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Analyzing the unknown threat from Microplastics

'Pressure to perform': Thai Union on how it hopes to raise credibility … – FoodNavigator-Asia.com

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Related tags Thai Union Sustainability
Thai Union has placed a great deal of focus on developing its sustainability strategy Seachange, covering initiatives spanning climate change, food chain traceability, employee rights and more, with its efforts having earned it second place on the Dow Jones Sustainability Indices (DJSI)​ last year.
Seachange is undergoing a revamp later this year, but in the meantime Thai Union has decided to work on not just improving the actual sustainability initiatives it is implementing but also on how to improve the credibility of its work in the eyes of both consumers and trade partners alike.
One of the steps it has taken to do this has been to enter a partnership with SFP, which is an NGO world-renowned for its work in establishing sustainable seafood supply chains worldwide. It is also well-known for its Seafood Metrics system, a system that allows companies to more fully understand sustainability risks in their sources.
“One very significant thing we will be doing under this partnership is that we will be providing all the necessary supply chain data to SFP for evaluation using its Seafood Metrics system,”​ Thai Union Group Director for Sustainability Adam Brennan told FoodNavigator-Asia​ in an exclusive interview.
“SFP will be utilizing the data we give them to apply a sustainability lens across our supply chain to evaluate the risks that currently exist and also help us to make better decisions based on any hotspots and challenges identified.
“This is the first time we are doing a verification this extensive, and we believe that doing this will provide the transparency needed to create significant credibility about our work, inspiring further confidence for both partners and consumers, who will be able to access the data transparently.”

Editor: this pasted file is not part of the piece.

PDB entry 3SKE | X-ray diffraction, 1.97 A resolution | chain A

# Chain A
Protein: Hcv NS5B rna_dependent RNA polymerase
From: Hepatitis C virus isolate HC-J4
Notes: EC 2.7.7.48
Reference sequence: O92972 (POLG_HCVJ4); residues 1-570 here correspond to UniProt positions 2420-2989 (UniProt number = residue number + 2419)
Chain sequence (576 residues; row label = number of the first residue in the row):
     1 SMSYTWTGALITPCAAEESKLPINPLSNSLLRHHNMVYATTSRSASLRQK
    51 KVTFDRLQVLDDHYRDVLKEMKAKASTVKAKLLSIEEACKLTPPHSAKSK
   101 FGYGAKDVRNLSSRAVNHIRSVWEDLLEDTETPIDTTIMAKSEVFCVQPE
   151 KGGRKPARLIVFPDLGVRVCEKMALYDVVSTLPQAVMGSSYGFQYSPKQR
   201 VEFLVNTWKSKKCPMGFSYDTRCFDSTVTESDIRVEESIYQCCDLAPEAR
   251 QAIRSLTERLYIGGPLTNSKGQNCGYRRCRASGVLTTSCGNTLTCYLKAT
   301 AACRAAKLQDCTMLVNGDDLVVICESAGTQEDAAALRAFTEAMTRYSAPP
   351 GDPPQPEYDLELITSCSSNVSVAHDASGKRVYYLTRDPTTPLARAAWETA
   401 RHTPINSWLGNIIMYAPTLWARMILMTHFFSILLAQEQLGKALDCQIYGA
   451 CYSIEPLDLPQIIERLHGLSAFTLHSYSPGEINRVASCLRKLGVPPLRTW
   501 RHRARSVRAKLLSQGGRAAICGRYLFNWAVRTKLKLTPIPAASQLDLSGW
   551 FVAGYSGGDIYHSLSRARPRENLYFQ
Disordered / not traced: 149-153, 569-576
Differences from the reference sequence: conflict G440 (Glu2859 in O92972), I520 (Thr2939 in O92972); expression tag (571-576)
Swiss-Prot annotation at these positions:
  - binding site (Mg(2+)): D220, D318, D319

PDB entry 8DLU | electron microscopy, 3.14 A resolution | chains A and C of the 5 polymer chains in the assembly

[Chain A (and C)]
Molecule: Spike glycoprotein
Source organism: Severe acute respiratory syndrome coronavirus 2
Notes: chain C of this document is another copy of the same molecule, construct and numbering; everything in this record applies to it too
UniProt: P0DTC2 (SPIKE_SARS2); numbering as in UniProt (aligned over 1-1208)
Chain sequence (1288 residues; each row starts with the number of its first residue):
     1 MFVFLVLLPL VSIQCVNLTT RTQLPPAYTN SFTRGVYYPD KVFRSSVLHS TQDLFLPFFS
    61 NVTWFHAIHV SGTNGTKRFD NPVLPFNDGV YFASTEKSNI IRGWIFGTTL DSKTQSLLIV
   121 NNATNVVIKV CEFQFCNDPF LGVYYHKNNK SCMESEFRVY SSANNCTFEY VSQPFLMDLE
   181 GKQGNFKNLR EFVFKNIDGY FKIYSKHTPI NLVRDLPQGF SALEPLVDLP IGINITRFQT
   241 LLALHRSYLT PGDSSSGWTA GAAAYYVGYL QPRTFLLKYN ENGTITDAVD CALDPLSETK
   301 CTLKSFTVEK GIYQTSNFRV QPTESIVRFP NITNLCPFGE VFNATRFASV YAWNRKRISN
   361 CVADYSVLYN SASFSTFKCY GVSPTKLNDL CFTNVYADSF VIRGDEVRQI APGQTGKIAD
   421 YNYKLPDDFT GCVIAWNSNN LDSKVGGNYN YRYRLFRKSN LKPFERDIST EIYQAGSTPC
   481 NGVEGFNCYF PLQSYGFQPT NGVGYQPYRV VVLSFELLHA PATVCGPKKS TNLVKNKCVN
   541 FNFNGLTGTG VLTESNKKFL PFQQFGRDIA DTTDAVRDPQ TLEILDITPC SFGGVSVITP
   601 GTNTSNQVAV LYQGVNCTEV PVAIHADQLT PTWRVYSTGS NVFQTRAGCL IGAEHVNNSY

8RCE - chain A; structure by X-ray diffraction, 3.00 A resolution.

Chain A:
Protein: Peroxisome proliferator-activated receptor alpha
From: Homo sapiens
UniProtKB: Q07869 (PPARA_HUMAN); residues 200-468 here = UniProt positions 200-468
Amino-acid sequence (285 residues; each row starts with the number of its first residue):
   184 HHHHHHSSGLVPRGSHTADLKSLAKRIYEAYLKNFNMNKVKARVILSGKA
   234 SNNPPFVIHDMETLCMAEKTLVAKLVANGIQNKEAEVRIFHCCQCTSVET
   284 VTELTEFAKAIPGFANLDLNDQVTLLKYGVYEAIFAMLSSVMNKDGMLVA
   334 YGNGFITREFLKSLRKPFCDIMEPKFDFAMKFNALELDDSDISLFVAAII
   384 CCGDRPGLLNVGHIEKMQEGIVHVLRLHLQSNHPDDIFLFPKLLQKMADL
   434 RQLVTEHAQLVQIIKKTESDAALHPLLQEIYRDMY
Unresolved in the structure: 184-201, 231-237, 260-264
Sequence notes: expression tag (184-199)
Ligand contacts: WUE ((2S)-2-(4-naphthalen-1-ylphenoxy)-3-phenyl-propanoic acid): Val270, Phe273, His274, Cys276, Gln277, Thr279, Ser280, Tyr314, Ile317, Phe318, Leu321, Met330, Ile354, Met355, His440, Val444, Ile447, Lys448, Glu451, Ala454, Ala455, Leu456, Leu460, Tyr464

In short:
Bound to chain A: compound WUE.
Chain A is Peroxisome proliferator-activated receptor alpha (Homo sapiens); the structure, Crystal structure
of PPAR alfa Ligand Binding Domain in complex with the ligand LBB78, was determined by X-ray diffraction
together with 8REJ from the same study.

Brennan added that this move is also expected to help Thai Union as a company push further in terms of improving its work in sustainability, due to the added accountability this transparency will bring.
“This move means that there will be a lot of extra visibility into what we do, and this will put the pressure onto Thai Union to perform, as if we don’t, SFP is going to find us accountable,”​ said Brennan.
“So this again steps up that credibility and accountability, and also means that we will be able to  identify the most important priorities for improvements.”
Many of Thai Union’s major seafood products use tuna, and because of this the firm has invested a great deal into its Tuna Commitment, via which it pledges to source 100% of its branded tuna from fisheries that are either Marine Stewardship Council (MSC) certified or working towards this.
“The Tuna Commitment had a 2021 goal to reach 75% of tuna being sourced from MSC–certified fisheries or those working towards this, and we actually exceeded this by reaching 88%,”​ Brennan added.
“The other very important element when it comes to tuna sourcing and basically seafood sourcing in general is traceability – we are committed to 100% on-the-water monitoring of our vessels by 2025.
“This is something we intend to achieve via a combination of human monitoring – so actual eyes on the boats – as well as electronic monitoring systems which will involve technologies such as GPS, video surveillance, sensors and more.
“We’re also working on a project with partners including Sea Warden, a satellite imaging company, to obtain and analyse 24 months of satellite imagery data and use AI to map things like disease risk, productivity and more.
In addition to traceability higher up the supply chain, Thai Union has also made sure to directly engage consumers in providing this assurance, by having traceability methods embedded directly on its consumer-facing finished products.
“For our major brands like Chicken of the Sea and John West, we do already have barcodes on the product cans which consumers can take to the brand websites and do a direct search for further origin and other traceability information, which is one of the ways we have worked to engage directly with them,”​ he said.
“When SFP comes fully into the picture and completes the Seafood Metrics analysis, there will then be even more information visibility and more that can be shared.”
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Related topics Processing & Packaging All Asia-Pacific Asian tastes Supply chain Industry growth Seafood Sustainability Protein
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Analyzing the unknown threat from Microplastics
Content provided by Agilent Technologies | 06-Nov-2023 | Infographic
Microplastics are any plastic-derived synthetic solid particle or polymeric matrix, ranging in size from 1 µm to 5 mm and insoluble in water.
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